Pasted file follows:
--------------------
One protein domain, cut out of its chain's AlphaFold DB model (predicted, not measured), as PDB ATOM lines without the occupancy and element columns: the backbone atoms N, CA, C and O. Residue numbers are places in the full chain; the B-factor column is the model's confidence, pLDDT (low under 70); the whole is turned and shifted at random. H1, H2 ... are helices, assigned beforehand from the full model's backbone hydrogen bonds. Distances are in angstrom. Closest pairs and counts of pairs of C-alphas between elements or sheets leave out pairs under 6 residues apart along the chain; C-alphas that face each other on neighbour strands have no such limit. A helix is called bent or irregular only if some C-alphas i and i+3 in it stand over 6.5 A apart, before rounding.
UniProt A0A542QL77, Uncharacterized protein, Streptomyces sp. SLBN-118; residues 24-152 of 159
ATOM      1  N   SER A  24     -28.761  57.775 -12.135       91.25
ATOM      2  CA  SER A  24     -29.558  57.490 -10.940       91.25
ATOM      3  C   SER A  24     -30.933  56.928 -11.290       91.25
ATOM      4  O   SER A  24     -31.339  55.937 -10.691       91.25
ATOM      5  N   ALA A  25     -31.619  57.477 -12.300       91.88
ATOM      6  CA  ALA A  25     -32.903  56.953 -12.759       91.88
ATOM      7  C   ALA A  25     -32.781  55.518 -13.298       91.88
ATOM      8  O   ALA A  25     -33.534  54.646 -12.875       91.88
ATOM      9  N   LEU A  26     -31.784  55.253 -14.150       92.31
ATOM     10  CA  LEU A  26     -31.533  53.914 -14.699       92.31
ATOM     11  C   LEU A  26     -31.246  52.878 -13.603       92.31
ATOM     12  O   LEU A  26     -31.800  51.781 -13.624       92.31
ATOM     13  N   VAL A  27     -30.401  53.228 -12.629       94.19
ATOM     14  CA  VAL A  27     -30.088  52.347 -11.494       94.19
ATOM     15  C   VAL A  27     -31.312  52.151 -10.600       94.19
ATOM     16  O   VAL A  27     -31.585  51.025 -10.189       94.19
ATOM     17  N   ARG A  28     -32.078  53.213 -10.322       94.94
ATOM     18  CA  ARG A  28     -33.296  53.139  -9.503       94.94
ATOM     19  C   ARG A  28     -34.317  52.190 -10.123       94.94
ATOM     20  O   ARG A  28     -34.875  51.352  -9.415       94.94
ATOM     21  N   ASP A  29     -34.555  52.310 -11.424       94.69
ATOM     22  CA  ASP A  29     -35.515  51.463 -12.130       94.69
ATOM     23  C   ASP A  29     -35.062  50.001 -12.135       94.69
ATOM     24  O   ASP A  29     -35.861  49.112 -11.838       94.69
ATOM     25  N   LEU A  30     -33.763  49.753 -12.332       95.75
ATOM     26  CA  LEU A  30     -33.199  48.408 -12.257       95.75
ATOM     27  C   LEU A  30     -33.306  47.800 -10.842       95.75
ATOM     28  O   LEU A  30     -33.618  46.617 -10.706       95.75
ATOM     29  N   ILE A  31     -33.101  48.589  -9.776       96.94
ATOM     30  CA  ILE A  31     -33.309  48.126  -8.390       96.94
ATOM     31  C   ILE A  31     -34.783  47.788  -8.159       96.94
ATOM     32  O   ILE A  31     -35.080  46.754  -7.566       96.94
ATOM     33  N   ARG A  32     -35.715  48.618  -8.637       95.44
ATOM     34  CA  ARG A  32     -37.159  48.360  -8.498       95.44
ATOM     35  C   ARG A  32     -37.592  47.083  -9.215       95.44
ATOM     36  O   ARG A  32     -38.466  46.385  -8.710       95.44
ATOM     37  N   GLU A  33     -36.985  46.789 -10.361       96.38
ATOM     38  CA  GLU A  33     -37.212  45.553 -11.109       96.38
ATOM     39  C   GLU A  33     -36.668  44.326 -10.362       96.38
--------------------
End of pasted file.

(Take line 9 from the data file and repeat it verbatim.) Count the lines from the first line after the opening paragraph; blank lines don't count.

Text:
ATOM      8  O   ALA A  25     -33.534  54.646 -12.875       91.88